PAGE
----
MONROE, CT — A national surge in coronavirus infections is taking a toll on school systems, including Monroe’s. Superintendent of Schools Joseph Kobza told the Board of Education the district is managing a wave of cases from the highly contagious omicron variant.
“We had 300 students out, not necessarily all with COVID,” Kobza said of Masuk High School at Tuesday night’s school board meeting. “We had a large number of students across the district out. We anticipate that to be the case for the next few weeks.”
Justin Orlando, a board member, asked what percentage of the 300 absent Masuk High School students had tested positive for COVID-19.
Principal Steven Swensen said 34 had positive tests and the rest of the absences consisted of students calling in sick.
Kobza said nearly 27 percent of Masuk’s students were out Tuesday, and absences at the district’s other schools were 15 to 18 percent of enrollment. “A lot of people called in who tested positive over the break,” he said.
Nick Kapoor, a board member, asked if there have been staffing issues from teachers and substitutes being out, adding that the situation in Ansonia is dire.
Kobza said it was a challenge on Tuesday, a day when staff members showed an outpouring of support for the late principal Bruce Lazar’s family by attending funeral services.
“We’re keeping a close eye on staffing,” Kobza said. “We were okay today.”
However, just before going to Tuesday night’s meeting, Kobza said Assistant Superintendent Jack Ceccolini received a phone call from a teacher who tested positive.
“Right now, we’re holding on,” Kobza said.
While adjusting to disruptions from the pandemic, Masuk modified its exam schedule, moving testing to regular days rather than having half-day exam days, according to Swensen.
Bus drivers out
Bus routes have also been impacted by the COVID surge. Kobza recalled how Mike Lawlor, manager of All-Star Transportation, told he and Ceccolini Monday night that everything should be set for Tuesday morning — before six drivers called out overnight.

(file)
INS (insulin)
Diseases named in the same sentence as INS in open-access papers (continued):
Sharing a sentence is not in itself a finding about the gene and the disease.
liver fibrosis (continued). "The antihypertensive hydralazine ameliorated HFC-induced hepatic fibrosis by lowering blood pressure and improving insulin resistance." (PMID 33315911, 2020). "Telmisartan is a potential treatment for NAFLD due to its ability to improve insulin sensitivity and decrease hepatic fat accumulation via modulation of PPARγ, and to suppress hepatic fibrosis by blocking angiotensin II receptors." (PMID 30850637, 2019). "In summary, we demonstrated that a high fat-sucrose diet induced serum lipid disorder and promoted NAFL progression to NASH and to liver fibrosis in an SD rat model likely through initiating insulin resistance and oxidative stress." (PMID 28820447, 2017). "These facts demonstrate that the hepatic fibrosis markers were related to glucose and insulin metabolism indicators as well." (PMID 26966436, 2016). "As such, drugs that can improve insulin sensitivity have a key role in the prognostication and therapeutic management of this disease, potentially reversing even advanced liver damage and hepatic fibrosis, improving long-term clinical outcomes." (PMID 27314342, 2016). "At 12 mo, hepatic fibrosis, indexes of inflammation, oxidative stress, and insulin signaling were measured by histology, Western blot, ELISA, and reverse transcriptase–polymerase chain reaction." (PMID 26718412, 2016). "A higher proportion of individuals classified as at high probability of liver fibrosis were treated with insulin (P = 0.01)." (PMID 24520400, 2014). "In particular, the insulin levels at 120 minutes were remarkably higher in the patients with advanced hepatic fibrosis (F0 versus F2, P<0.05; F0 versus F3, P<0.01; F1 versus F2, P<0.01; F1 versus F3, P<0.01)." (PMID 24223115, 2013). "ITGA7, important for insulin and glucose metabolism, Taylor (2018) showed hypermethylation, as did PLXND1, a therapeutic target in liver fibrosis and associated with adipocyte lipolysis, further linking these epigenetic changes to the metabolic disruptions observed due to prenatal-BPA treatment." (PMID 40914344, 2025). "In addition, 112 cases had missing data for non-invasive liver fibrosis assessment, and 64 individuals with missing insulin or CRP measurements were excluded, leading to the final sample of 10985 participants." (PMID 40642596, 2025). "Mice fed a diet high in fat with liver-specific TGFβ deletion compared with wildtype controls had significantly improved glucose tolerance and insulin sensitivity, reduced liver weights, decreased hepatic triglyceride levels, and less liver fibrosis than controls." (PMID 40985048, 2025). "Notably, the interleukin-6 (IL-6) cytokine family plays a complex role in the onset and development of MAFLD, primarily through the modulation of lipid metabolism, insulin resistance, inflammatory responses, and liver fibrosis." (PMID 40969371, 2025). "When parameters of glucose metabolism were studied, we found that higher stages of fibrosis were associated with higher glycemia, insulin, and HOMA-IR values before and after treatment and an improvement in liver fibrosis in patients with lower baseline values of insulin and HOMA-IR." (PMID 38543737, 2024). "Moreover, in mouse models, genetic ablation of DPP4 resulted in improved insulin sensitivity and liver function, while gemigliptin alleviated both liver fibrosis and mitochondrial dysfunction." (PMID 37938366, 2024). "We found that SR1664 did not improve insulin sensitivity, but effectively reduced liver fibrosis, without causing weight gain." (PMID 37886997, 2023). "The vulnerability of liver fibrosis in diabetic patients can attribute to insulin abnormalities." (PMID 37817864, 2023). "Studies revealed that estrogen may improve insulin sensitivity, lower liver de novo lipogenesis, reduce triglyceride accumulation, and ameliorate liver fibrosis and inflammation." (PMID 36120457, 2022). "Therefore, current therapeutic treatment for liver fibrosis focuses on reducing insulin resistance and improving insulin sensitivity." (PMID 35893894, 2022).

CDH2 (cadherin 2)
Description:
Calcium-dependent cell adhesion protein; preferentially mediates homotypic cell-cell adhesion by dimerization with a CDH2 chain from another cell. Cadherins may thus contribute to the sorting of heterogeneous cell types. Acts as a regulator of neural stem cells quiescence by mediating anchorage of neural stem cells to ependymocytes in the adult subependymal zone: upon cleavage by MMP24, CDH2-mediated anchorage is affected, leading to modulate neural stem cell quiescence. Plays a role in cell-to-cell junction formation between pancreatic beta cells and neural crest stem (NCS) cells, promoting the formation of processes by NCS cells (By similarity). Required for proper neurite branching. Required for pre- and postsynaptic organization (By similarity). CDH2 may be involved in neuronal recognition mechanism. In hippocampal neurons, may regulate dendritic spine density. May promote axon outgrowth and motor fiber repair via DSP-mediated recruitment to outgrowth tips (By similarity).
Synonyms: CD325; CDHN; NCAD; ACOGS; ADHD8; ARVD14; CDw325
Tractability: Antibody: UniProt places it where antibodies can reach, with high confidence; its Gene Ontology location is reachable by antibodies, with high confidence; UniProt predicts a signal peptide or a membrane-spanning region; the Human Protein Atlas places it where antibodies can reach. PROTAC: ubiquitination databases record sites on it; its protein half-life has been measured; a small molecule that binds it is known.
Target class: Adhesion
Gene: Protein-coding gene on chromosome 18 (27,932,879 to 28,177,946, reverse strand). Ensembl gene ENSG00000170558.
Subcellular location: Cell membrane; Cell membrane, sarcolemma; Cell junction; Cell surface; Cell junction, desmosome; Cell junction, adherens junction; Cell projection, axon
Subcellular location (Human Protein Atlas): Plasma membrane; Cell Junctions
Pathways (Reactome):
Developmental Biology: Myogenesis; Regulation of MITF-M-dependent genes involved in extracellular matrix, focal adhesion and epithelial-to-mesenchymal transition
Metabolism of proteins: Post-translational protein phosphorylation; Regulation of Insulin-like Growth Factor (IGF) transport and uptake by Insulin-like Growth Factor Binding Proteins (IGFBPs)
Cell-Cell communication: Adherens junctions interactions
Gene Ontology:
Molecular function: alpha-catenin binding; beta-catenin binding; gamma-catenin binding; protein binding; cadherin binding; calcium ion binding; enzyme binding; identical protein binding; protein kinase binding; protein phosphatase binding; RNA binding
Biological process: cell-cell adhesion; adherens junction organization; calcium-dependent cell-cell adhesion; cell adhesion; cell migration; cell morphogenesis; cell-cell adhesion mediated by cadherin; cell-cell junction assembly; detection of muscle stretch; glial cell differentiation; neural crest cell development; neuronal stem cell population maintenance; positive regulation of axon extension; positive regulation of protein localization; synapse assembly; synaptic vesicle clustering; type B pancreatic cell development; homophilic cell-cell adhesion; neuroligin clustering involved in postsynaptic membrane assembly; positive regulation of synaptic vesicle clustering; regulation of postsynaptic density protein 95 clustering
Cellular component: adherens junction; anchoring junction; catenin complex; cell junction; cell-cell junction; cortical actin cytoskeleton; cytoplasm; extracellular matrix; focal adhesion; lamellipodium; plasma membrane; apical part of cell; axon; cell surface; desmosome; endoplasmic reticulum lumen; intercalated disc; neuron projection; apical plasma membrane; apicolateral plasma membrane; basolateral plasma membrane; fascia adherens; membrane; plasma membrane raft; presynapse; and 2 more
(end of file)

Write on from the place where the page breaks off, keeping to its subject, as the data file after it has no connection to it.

As a result, two bus drivers did their runs, while splitting a third run for Jockey Hollow Middle School, which ran 20 to 30 minutes late, Kobza said.
“Then we had to delay another bus about an hour, when Mike himself drove a bus, finished one loop and went back out and picked those students up,” Kobza said.
He thanked Ceccolini and Jockey Hollow Principal Michael Crowley for scrambling at 6 a.m. to get communications out to parents about the delays. Using Student Messenger, Kobza said they could target families on those specific bus routes with emails, voice calls and texts.
The superintendent also thanked those families for their patience and All-Star’s staff for ensuring all of the bus runs were completed. Kobza said a number of parents drove their children to school.
Kobza said Lawlor told him there may be a similar problem on Wednesday. The superintendent added he knows of other school districts where the bus situations are more serious.
On Wednesday, Kobza tweeted that Monroe’s schools were “moving to closure” due to ice storms.
During the holiday break, Kobza said a flurry of emails from the Connecticut Department of Public Health and the Connecticut Department of Education came in with updates on COVID-19 guidelines.
Among the changes, school nurses will now focus on students and staff with active symptoms, rather than investigating the relatively low number of school exposures, he said.
“In short, this is letting nurses work on people who are sick,” Kobza said. “Our mitigation strategies have been working. Infections in school have been low everywhere this has been done.”
Those who test positive can now return on the sixth day of school, so long as they are fever free for 24 hours and their symptoms significantly improved over that time, according to the Connecticut Department of Education.
“Due to the infrequent transmission from person-to-person contact in school, DPH recommended the discontinuation of contact tracing and screen and stay,” Kobza said, adding this was based on CDC guidance.
Another change included clarified language on remote instruction, saying only the State Legislature or the governor has the authority to issue an emergency declaration permitting remote learning for a school or district, according to Kobza.
N-95 masks, test kits
The superintendent extended his thanks to Police Capt. Keith White, who is also the town’s emergency management director, for picking up a shipment of N-95 masks for staff and self test kits for students and staff.
“The tests are primarily reserved for students and staff who are exhibiting symptoms of COVID,” Kobza said.
He said tests can also be given to students in a classroom with a certain number of cases to ensure they are okay.
“My message is the same message that it’s been for a while now,” Kobza said. “We encourage folks to get vaccinated and tested and will continue our mitigation strategies that have been successful so far.”
He said the most important thing is that those who are sick stay home, adding this will take a strong partnership with the district and its families.